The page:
|Ga. Code Ann. § 15-11-45||36|
|N.D. Cent. Code § 27-20-13||36|
|Or. Rev. Stat. § 419B.150(1)(a)||14|
|Pa. Consol. Stat. Ann. § 6324||36|
|Wis. Stat. § 48.19(d)||36|
S. Ct. Rule 37.3
|S. Ct. Rule 37.6||1|
William Blackstone, Commentaries
|Mark R. Brown, Rescuing Children from Abusive Parents: The Constitutional Value of Pre-Deprivation Process, 65 Ohio St. L.J. 913 (2004)||36|
|Paul Chill, Burden of Proof Begone: The Pernicious Effect of Emergency Removal in Child Protection Proceedings, 42 Fam. Ct. Rev. 540 (2004)||34|
|Howard A. Davidson, Child Protection Policy and Practice at Century’s End, 33 Fam. L.Q. 765 (1999)||passim|
|Sanford J. Fox, Juvenile Justice Reform: An Historical Perspective, 22 Stan. L. Rev. 1187, 1190-91 (1971)||16, 17|
|TABLE OF AUTHORITIES – Continued|
|Janet Gilbert, Richard Grimm & John Parnham, Applying Therapeutic Principles to a Family-Focused Juvenile Justice Model (Delinquency), 52 Ala. L. Rev. 1153 (2001)||16|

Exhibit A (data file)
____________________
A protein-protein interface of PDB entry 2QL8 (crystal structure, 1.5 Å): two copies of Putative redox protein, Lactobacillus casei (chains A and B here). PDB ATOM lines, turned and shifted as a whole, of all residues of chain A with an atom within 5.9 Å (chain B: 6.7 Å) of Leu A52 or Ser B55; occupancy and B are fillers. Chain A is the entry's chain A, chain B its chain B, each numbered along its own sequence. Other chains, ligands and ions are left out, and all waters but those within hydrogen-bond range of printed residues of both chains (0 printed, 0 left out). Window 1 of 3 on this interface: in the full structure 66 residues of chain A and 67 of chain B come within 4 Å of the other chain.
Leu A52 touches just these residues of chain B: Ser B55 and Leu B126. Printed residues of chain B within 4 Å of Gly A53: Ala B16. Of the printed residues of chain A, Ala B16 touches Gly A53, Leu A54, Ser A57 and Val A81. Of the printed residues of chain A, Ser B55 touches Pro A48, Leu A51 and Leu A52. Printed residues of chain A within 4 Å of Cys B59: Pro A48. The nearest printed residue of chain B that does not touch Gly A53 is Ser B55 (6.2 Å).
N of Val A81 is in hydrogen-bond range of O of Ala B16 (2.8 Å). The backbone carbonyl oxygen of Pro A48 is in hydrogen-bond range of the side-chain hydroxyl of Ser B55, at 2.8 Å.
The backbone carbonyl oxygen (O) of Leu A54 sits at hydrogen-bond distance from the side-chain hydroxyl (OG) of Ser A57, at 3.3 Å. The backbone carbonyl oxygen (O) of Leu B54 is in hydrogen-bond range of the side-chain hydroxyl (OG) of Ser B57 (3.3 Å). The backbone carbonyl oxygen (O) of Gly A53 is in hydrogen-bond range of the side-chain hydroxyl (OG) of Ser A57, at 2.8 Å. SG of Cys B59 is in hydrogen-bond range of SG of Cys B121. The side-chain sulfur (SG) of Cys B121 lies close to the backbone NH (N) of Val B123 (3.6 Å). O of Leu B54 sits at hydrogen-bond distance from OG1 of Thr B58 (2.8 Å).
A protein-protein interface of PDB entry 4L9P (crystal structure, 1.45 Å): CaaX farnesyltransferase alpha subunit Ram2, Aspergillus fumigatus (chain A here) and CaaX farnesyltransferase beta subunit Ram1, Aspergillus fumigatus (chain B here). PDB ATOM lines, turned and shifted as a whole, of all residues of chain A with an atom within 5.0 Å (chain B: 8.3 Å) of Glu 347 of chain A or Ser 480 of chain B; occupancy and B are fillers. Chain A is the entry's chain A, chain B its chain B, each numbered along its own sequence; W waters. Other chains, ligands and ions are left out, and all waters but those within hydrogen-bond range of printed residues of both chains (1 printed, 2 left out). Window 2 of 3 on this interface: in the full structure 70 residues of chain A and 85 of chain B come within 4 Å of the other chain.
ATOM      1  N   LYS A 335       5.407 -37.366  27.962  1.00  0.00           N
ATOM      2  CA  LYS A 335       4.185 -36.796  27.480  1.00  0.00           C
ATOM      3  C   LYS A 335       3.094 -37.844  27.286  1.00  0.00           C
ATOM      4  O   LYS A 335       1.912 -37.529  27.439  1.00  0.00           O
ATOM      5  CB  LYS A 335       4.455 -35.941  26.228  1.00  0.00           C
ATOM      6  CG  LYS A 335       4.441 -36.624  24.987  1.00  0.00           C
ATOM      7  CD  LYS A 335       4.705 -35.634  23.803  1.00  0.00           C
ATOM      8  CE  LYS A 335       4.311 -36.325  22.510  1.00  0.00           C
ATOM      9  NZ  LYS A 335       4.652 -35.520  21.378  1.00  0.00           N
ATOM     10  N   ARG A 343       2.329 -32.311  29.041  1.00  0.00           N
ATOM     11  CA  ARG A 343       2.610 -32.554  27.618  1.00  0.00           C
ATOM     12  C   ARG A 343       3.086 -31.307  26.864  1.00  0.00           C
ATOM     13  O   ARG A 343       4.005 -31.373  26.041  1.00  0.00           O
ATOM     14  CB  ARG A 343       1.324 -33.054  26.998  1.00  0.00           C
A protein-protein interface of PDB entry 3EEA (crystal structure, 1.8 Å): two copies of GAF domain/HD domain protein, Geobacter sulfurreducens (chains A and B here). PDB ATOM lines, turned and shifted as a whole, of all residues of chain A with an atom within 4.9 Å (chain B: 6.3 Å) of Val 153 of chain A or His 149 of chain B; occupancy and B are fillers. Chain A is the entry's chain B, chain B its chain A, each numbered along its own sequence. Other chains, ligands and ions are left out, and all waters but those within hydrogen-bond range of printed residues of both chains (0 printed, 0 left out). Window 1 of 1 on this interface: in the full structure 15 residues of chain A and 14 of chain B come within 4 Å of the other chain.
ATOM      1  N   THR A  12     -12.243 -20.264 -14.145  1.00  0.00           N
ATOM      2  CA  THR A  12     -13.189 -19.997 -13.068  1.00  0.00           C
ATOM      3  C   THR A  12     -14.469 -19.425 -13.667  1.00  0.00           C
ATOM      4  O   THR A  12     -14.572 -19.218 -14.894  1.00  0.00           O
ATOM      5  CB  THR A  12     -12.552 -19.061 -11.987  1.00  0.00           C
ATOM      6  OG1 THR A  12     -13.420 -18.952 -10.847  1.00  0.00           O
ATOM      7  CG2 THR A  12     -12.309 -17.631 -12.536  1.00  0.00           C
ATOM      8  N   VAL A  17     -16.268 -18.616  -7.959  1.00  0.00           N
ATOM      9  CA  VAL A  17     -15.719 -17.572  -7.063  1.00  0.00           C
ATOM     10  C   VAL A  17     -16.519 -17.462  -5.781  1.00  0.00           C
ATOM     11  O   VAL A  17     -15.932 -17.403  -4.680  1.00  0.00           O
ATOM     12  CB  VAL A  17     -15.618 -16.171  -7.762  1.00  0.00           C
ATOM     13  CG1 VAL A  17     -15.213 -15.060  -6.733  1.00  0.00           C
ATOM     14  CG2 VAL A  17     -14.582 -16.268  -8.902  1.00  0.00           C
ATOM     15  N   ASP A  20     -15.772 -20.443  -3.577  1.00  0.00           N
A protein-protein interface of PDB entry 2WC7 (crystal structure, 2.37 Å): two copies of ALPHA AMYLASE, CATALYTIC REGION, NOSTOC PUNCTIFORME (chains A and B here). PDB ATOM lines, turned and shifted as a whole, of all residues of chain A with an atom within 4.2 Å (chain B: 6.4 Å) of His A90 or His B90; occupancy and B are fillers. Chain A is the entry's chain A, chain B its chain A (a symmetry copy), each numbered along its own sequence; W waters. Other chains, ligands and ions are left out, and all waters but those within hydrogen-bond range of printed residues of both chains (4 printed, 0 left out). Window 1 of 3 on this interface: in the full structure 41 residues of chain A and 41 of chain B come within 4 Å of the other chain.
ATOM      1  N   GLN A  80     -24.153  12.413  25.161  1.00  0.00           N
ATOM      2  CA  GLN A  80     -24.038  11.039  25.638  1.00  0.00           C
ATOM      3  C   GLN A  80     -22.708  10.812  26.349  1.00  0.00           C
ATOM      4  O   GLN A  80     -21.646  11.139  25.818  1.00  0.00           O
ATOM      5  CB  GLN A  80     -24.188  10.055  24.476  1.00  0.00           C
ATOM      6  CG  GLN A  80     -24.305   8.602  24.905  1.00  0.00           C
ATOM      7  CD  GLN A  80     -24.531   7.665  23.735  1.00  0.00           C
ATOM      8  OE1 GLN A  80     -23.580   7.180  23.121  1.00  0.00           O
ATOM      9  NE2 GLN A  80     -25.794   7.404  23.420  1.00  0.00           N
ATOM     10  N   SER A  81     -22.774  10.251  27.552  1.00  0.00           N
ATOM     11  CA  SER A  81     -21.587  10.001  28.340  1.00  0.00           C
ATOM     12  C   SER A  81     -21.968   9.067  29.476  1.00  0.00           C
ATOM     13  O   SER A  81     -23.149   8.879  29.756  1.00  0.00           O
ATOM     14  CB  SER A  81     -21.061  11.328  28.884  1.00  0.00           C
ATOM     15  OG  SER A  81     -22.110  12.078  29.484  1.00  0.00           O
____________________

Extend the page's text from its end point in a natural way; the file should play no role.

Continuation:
|Jill Elaine Hasday, Parenthood Divided: A Legal History of the Bifurcated Law of Pa rental Relations, 90 Georgetown L.J. 299 (2002)||15, 18,19, 20|
|4 Wayne R. LaFave, Search and Seizure § 9.2 (2010)||11|
|Wayne R. LaFave, Substantive Criminal Law § 6.2 (2010)||32|
|Model Juvenile Court Act, § 13(a)(1), 9A U.L.A. 22 (1968)||23|
|Model Juvenile Court Act, § 13(a)(2), 9A U.L.A. 22 (1968)||23|
|Model Juvenile Court Act, § 13(a)(3), 9A U.L.A. 22 (1968)||23|
|Model Juvenile Court Act, § 13(a)(4), 9A U.L.A. 22 (1968)||23|
|Model Juvenile Court Act, § 14, 9A U.L.A. 22 (1968)||23|
|Model Juvenile Court Act, § 15(a)(1), 9A U.L.A. 22 (1968)||23|
|Alexander A. Reinert, Public Interest(s) and Fourth Amendment Enforcement, 2010 U. Ill. L. Rev. 1461||38|
|TABLE OF AUTHORITIES – Continued|